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Toll-Free: 877-866-2417
Phone: 480-963-9000
Advanced Foot & Ankle Specialists of Arizona

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Chandler Office

  • 595 N. Dobson, Suite D-71
    Chandler, AZ 85224
  • Phone: 480-963-9000
  • Toll Free: 877-866-2417
  • Office Hours:
  • Directions

Gilbert Office

  • 2680 S Val Vista Drive
    Gilbert, AZ 85295
  • Phone: 480-981-1800
  • Fax: 480-981-0229
  • Toll Free: 877-866-2417
  • Office Hours:
  • Suite #177, Building #14
  • Directions

Too Much of a Good Thing

How your foot moves when you walk or run determines its efficiency in carrying you. You need your foot to move in the right ways every time you take a step so that you absorb the shock of hitting the ground and still push off correctly to move forward. When it doesn’t hit correctly, the structure of your foot is stressed. Even if your foot is performing the correct motions, if it goes too far, you are not able to strike well. You may not feel it right away, but over time the strain can lead to injuries or problems.

Rolling Too Far

Pronation is how much your foot rolls inward when it strikes the ground while walking or running. A certain amount is needed to land and absorb shock. In normal pronation, it rolls a little bit and you push off evenly from the front of the foot. When you overpronate, your foot rolls inward more than normal. Then when you push off to walk, the first and second toes carry the majority of your weight. This stresses the ankle and foot, forcing them to function from unusual positions and without sufficient support, compromising their ability to distribute pressure.

Strain Leads to Pain

The more a person walks on these inward-rolling arches, the more strain is placed on the foot and ankle structure. You may not feel pain at first. Over time, however, the strain can lead to inflammation or even a breakdown of difference structures. This can develop into a number of uncomfortable conditions that result in pain in the arch and heel, such as plantar fasciitis, heel spurs, metatarsalgia, and bunions.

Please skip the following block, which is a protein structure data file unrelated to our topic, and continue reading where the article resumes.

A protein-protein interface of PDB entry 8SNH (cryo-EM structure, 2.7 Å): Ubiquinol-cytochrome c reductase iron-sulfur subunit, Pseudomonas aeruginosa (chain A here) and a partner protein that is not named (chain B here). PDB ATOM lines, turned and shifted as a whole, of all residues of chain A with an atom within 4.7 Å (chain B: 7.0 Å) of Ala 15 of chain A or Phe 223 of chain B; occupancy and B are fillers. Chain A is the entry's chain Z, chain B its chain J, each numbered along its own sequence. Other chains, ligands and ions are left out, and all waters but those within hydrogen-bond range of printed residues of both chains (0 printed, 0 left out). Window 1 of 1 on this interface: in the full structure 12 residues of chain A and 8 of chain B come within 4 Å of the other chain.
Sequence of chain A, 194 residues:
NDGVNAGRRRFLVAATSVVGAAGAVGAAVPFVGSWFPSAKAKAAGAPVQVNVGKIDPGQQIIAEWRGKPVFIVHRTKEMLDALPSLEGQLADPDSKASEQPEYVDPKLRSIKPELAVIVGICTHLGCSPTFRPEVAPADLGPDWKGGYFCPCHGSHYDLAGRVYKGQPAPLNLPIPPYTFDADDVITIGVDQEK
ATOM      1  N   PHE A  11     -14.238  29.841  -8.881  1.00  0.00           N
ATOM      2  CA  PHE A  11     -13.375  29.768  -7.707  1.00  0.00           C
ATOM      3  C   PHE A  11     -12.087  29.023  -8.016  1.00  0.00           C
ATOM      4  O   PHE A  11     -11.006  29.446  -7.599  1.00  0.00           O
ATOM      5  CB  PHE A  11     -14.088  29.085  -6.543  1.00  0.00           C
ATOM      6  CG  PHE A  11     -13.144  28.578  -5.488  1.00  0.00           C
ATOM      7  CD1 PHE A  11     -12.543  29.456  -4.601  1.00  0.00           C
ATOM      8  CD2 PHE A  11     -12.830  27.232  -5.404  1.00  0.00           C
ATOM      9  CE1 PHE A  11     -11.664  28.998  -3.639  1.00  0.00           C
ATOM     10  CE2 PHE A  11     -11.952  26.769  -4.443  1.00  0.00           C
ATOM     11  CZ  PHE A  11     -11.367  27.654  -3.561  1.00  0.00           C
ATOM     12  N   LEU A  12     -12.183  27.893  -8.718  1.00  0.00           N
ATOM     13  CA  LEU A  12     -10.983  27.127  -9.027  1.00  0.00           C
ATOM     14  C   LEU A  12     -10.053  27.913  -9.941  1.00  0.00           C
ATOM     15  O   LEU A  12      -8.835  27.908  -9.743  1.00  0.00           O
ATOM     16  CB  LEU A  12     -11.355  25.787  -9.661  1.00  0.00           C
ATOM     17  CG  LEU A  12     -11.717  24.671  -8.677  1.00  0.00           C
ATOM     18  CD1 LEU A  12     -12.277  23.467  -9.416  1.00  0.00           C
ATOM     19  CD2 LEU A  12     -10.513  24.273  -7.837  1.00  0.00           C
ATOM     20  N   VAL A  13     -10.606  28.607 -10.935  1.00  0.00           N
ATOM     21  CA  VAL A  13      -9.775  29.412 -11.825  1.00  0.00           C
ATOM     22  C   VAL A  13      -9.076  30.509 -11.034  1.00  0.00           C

Excessive in-rolling can also cause problems in your knees, hips, and lower back. When your arch rolls too far, it pulls the ankle, which in turn twists and strains the knee. When the knee is no longer in alignment, the hips and back also become twisted. The extra and unusual rubbing that results from the other joints being twisted inward can wear them down and cause you pain there as well.

Treating Your Feet Well

Knowing your foot’s pronation can help you treat and prevent pain. You can check your position by looking at your arches while you stand still. If you do not see a clear arch and the inside of your foot touches the floor when you’re not moving, your foot is already overpronated. You can also check your shoes. If they are the most worn along the inside edge of the shoe, you are unevenly putting pressure there when you walk or run. At Advanced Foot & Ankle Specialists of Arizona, our doctors look at your foot’s position and your walking gait to accurately determine if your foot over-rolls. From there they can work with you to determine the best way to correct it.

Good shoes and custom orthotics seem to be the most effective ways to manage overpronation. Well-fitted shoes designed to support and control foot movement help your arch stay where it belongs and not roll beyond the point of efficiency. Orthotics also help cushion and stabilize your foot as it lands when you step.

If you are concerned that your foot overpronates, or are already experiencing pain, don’t wait and risk the discomfort and complications that can arise. The longer your foot and joints are stressed, the more likely it is that you will develop not only pain, but also other problems that are more difficult to correct. Contact the experts at Advanced Foot & Ankle Specialists of Arizona for an appointment or more information by calling one of our two convenient office locations: for our Chandler office, call (480) 963-9000; for the office in Gilbert, call (480) 981-1800. Both locations can also be reached by fax: (480) 963-0375 for Chandler and (480) 981-0229 for Gilbert.